- If a behavioral problem arises it will be addressed in the courtroom
- There should not be a particular and/or specific expectation of the public from "us," the court, so do not expect one
- The main concern in this courtroom is the access to the court
Judge Castor's expectations in the courtroom also originate from personal preference and the law. It is important and anticipated that an individual is to pay attention to the judge's expectations to make the day in court go as smoothly as possible.
Judge Jeffrey A. Donnell is the judge for Laramie's District Court. The cases that are heard by Laramie's District Court are felony criminal cases, juvenile and probate matters, appeals from lower courts, and large civil cases. This court is of general jurisdiction which means the court can hear cases that are civil or criminal as long as they arise within the geographical area and jurisdiction of that court. Most criminal charges that a student may deal with are not likely to be within the jurisdiction of the District Court.
If an individual is a University of Wyoming student, another thing to realize is that there are a number of resources available to assist her in regard to any legal issues that may arise while attending the university. First, there is the University of Wyoming Students' Attorneys' website, http://www.uwyo.edu/studentatty/. The website provides information (but not legal advice) on the following:
I. Program information II. Appointment information
III. Consumer credit IV. Contracts
V. Criminal Law VI. Domestic relations
VII. Domestic violence, stalking, and sexual assault
VIII. Expectations in Laramie's courtrooms
IX. First Offender Treatment X. Intellectual property XI. Landlord/tenant information XII. Military deployment XIII. Traffic/Parking violations XIV. State of Wyoming statutes XV. City of Laramie Municipal Code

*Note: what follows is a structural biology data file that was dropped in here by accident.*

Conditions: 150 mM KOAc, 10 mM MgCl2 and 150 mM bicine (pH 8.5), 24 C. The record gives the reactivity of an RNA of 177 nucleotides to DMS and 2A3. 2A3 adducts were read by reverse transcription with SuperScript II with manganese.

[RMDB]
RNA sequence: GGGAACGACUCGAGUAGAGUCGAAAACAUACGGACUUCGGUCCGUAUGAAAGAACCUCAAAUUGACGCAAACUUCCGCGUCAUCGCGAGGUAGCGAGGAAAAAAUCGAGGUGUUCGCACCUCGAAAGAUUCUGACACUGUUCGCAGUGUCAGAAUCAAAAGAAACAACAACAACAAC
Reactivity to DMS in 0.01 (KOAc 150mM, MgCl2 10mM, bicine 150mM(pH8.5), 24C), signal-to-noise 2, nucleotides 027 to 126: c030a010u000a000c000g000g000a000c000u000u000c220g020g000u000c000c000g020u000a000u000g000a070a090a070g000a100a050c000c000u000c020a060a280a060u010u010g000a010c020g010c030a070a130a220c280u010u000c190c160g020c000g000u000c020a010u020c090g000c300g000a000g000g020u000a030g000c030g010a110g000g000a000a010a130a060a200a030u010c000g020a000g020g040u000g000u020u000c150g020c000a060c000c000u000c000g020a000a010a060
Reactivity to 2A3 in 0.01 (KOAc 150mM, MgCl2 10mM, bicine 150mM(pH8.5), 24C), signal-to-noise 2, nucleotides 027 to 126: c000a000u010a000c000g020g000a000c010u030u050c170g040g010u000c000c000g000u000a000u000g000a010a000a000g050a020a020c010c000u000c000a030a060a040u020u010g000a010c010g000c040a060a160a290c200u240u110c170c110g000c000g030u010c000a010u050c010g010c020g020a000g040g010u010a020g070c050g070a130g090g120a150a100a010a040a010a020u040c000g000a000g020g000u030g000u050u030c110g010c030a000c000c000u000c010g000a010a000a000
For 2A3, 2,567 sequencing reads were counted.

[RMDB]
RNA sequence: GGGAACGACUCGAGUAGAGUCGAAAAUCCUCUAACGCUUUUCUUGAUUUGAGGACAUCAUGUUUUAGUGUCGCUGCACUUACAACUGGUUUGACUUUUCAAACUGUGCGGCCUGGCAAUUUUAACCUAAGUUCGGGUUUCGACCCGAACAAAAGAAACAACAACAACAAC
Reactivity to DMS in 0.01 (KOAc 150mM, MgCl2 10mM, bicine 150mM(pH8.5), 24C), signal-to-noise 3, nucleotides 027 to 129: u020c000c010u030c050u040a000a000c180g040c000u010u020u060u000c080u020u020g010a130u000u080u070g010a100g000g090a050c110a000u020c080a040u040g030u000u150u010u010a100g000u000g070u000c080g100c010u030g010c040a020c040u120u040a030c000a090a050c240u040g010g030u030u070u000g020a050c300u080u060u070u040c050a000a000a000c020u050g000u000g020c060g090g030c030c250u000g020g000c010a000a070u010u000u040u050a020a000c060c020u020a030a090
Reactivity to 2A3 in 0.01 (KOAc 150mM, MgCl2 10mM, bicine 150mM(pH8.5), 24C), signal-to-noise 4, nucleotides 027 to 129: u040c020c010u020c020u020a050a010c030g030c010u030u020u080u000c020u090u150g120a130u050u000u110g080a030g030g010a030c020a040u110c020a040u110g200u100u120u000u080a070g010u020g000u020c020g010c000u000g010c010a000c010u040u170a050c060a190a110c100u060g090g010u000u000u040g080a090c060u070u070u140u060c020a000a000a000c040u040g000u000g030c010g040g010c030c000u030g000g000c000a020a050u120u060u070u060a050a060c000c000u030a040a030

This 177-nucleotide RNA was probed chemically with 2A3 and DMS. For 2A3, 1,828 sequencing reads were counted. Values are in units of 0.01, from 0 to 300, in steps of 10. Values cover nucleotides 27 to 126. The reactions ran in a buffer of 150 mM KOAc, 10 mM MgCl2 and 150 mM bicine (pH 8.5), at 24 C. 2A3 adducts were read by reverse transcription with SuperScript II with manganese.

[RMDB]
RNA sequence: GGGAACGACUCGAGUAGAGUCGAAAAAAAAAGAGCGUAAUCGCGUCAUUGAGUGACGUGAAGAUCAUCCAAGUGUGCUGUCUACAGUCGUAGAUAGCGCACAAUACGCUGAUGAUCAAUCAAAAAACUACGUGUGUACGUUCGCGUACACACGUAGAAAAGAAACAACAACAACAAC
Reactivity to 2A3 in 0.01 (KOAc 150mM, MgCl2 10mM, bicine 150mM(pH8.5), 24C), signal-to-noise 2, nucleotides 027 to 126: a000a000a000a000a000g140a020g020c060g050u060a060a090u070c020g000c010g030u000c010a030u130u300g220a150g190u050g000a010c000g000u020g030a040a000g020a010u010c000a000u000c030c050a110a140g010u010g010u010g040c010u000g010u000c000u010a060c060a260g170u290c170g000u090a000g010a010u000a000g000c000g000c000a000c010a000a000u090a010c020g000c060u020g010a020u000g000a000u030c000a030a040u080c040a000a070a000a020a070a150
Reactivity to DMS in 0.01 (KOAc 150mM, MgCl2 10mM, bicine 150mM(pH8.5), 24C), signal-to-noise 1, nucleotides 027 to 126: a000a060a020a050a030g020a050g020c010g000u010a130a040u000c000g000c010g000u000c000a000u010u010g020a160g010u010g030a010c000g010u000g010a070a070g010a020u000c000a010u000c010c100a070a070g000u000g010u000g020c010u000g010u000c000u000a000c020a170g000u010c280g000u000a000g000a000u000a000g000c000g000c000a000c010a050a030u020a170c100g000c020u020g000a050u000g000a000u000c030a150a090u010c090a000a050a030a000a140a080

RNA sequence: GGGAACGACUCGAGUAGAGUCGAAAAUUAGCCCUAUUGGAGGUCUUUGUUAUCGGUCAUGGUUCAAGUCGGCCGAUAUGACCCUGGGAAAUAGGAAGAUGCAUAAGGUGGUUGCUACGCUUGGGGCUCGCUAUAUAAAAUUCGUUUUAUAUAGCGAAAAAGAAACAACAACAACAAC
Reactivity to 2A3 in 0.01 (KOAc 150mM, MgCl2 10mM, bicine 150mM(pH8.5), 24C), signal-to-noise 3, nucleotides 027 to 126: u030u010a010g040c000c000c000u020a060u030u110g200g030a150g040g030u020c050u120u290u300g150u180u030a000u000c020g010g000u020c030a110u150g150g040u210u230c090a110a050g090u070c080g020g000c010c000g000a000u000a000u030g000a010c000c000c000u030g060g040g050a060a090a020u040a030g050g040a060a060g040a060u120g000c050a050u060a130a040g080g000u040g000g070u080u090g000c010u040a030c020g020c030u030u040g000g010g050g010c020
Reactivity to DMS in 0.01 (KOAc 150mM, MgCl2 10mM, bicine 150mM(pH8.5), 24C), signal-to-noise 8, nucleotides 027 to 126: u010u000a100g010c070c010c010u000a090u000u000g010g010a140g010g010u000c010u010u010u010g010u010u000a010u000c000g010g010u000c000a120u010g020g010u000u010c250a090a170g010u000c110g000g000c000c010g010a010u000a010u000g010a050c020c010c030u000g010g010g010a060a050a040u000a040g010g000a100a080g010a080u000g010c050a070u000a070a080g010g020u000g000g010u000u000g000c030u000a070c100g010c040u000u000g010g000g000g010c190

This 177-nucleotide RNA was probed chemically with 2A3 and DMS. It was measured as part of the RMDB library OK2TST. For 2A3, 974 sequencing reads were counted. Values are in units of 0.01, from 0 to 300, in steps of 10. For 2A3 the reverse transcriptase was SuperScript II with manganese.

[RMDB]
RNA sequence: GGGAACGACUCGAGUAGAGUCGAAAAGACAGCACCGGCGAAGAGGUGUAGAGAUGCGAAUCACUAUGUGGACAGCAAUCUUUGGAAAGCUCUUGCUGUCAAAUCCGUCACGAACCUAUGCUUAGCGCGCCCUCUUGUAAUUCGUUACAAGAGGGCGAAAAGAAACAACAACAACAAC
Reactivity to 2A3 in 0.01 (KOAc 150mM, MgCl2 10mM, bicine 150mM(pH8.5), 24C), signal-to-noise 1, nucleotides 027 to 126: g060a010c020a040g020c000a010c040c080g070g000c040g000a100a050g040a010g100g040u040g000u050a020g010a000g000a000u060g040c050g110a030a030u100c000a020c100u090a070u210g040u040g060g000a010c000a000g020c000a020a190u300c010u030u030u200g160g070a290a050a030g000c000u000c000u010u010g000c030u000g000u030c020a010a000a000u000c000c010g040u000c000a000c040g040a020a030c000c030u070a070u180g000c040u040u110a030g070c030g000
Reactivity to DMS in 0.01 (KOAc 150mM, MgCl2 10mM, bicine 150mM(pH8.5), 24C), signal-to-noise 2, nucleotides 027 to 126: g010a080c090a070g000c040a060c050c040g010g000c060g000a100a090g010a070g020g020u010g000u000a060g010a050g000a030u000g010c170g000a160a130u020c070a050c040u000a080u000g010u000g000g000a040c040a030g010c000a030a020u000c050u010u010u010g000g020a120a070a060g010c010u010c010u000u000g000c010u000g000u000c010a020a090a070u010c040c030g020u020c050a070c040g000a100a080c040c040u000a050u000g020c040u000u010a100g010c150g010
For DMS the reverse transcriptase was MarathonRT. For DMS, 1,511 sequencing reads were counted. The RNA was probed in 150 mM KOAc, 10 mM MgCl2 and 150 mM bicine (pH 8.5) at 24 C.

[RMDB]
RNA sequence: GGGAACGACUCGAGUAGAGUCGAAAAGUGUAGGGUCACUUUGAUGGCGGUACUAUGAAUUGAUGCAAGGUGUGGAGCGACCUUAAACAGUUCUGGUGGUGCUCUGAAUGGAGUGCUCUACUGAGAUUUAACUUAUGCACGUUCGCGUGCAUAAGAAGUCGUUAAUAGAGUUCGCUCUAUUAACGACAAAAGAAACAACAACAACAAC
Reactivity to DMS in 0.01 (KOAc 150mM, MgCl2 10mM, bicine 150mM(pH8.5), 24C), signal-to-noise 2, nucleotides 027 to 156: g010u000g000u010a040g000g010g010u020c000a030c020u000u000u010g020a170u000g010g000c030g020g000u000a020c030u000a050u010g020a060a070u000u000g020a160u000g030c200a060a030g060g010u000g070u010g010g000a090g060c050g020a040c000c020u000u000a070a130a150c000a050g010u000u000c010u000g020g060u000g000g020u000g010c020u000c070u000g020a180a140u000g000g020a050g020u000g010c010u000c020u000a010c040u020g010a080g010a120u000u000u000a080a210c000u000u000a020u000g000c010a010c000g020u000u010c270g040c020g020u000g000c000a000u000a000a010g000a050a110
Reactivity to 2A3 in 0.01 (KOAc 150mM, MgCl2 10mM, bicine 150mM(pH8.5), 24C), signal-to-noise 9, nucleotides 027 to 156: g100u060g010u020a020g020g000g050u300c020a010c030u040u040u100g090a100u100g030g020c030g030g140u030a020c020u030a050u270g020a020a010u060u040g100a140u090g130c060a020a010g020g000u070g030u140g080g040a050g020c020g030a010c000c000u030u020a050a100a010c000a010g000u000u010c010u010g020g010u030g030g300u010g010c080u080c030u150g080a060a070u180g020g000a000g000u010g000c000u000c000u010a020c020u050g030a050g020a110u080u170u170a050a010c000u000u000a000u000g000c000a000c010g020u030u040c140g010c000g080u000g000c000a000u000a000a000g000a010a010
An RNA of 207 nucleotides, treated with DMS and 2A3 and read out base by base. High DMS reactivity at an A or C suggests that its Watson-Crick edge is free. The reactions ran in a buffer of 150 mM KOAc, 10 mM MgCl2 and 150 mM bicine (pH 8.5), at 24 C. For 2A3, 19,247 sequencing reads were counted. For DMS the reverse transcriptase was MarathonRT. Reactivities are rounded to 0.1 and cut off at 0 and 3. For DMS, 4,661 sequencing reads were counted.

Second, the University of Wyoming Students' Attorney Program offers students consultation services with a licensed attorney. These services are already paid for by a part of each student's fees. Appointments are made to meet with this licensed attorney, also known as the students' attorney. Each session is confidential and in person. The students' attorney assists in problem resolution by drafting legal documents (such as a will) for a $20 document fee, writing demand letters, providing packets with guidelines to fill out the student's own paperwork (such as for a name change), providing pamphlets containing information on the topic at issue, and providing ongoing suggestive steps to take and coordination services to help to resolve the legal problem. However, the students' attorney can only consult with the student and give legal advice and aid but is not allowed to litigate for the student in court. The students' attorney also cannot give assistance on a student's issue if it is of an adversarial nature with another University of Wyoming student due to a conflict of interest unless both students consent in writing to come in and talk with the students' attorney together.
Finally, the University of Wyoming College of Law provides four legal clinics. These services are available to those who are classified as low income under specified guidelines. Most students would probably qualify. The two legal clinics that are available to students are the Legal Services Clinic and the Domestic Violence Clinic. These two clinics provide assistance for divorce, child custody, modification of divorce and child custody, domestic violence protection orders, stalking orders, guardian ad litem appointments in juvenile and domestic relations cases, consumer debt, public benefits, and return of property and immigration issues. These clinics are different than the Students' Attorney Program because the clinics are staffed by third year law students who can practice law under a University of Wyoming law professor or Wyoming bar member. The law students are able to interview, counsel, research, provide discovery, carry out negotiation, and conduct motion practice, trials, and appeals for their clients.
No matter what may bring a student to court, it is important to know what to expect when entering a specific courtroom in the town where he or she lives. This is why the information above has been provided to the students of the University of Wyoming.